Tag: Planning

21 Nov

Hull on Estate and Succession Planning Podcast #35 – The Family Conference – Special Needs Beneficiaries

Hull & Hull LLP Hull on Estate and Succession Planning, Hull on Estate and Succession Planning, Litigation, Wills Tags: , , , , , , , , , 0 Comments



During Hull on Estate and Succession Planning Podcast #35, we discussed:

  • Special needs beneficiaries;
  • What the definition of a special needs beneficiary is;
  • The use of trusts for special needs beneficiaries; and
  • The proper planning for special needs beneficiaries and what happens to the assets and the trust when the special needs beneficiary dies.
08 Aug


Hull & Hull LLP Litigation Tags: , , , , , , , 0 Comments

Spousal relationships (and their breakdown) and their interaction with estate litigation are the focus of this week’s blogs. In the practice of estate litigation, there is an immense body of applicable case law and statutory authority.

For the purpose of these blogs, the term "married spouse" is used to consider those entitlements which are only granted to those spouses who fall within the definition of marriage in Ontario. The term "unmarried spouse" is used to consider the entitlements of spouses who are not married but who are conferred benefits under the provisions of certain statutes.

(i) Rights of a married spouse on an intestacy

The entitlement of a married spouse on an intestacy is statutory: Succession Law Reform Act, Part II. A surviving husband or wife, on an intestacy, receives the entire estate of his spouse if there are no children. If there are children, the surviving husband or wife still receives the first $200,000.00 of the estate and either 1/2 of the remainder if there is one child or 1/3 of the remainder if there are two of more children of the marriage.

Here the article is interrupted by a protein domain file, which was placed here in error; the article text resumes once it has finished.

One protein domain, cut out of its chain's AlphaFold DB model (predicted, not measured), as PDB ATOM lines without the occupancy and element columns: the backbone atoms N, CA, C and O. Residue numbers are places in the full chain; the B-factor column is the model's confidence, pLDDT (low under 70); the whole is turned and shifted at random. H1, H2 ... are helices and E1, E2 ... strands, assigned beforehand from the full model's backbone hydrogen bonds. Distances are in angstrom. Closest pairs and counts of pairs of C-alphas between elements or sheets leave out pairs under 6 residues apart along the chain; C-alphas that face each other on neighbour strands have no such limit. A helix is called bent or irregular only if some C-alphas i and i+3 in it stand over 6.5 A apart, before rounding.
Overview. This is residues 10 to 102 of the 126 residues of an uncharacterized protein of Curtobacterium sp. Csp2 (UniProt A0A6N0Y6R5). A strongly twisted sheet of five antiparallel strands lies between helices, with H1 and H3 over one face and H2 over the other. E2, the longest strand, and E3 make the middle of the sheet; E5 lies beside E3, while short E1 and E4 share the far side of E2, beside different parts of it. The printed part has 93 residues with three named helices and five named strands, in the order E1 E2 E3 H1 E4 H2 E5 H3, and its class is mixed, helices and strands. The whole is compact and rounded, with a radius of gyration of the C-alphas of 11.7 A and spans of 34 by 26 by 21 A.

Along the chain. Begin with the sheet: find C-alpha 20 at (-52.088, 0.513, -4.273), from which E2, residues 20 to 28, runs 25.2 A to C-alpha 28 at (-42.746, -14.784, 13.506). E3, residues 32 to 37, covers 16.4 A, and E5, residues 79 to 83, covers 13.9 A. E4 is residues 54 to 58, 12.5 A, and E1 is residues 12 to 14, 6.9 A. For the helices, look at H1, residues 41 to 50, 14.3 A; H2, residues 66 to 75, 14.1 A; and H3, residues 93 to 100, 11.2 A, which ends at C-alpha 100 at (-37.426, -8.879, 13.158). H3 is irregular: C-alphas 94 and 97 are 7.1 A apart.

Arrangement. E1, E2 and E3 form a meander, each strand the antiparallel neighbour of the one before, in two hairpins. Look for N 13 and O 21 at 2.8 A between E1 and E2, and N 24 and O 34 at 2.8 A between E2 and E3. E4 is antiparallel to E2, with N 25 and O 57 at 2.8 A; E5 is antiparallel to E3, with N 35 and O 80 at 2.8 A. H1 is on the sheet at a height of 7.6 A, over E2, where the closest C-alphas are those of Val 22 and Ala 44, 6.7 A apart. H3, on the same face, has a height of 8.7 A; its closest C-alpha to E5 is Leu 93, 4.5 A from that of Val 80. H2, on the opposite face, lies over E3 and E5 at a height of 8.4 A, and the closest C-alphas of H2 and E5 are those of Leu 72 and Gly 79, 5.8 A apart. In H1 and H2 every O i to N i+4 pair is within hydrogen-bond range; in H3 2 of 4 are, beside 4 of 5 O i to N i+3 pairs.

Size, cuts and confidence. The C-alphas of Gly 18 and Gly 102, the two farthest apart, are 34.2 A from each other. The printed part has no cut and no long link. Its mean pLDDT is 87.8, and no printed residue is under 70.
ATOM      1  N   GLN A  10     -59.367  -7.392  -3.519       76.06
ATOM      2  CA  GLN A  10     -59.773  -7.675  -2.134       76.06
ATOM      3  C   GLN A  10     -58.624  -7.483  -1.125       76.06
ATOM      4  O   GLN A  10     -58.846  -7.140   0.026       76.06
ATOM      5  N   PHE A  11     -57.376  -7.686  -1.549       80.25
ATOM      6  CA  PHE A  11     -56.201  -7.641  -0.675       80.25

(ii) Rights of an unmarried spouse on an intestacy A surviving unmarried spouse, on an intestacy, receives no entitlement. A spouse is defined for the purposes of Part II of the Succession Law Reform Act as either a man or a woman who is married.

Although there are some cases in other provinces which suggest that this statutory provision offends the equality provisions of the Charter, the only available statutory remedy for an unmarried spouse on an intestacy in Ontario is to bring an application for support under the provisions of Part V of the Succession Law Reform Act.

Tomorrow, we will consider the entitlements of married and unmarried spouses under a Will and their entitlements when the benefit under the Will is less than adequate.

Have a great day, David. ——–

04 Aug


Hull & Hull LLP Beneficiary Designations, Wills Tags: , , , , , , 0 Comments

We have made note this week of the fact that a beneficiary designation is subject to considerably less legal formality than a Will. The fact that many Canadians do not have Wills often means that the designation of a beneficiary is the primary means by which an individual engages in estate planning. This is particularly true of those in their thirties or forties whose largest assets will often be RRSPs or life insurance policies. We have noted that such estate planning has the benefit of clearly directing assets to the intended beneficiary without the need for obtaining probate of a Will.

Certainly, non-legal professionals such as financial advisors will frequently highlight the benefits to their clients of structuring their affairs in such a way as to minimize estate administration tax. Lawyers, as well, will recommend such benefits, mindful of the pitfalls associated when a beneficiary does not act as intended. For instance, where an individual designates a beneficiary of an asset, not for that person’s personal benefit but rather, to distribute in accordance with a Will or some other written or verbal instructions (ie. a secret trust), the issue of trust becomes paramount.

What if the beneficiary does not distribute the asset as the deceased intended but keeps it for herself? For the litigation lawyer, it may be a serious challenge to prove a breach of trust on behalf of disappointed beneficiaries. The designated beneficiary can simply take the position that she has received all right, title and interest in the asset. If the designated beneficiary is herself named executor of the deceased’s estate, there may well be some legitimate questions as to whether she was expected to distribute the asset in accordance with the Will. The designation, if contained in the Will, may ideally clarify whether the asset is to be subject to the terms of the Will.

Have a great weekend and we’ll be back on Tuesday, David. ——–


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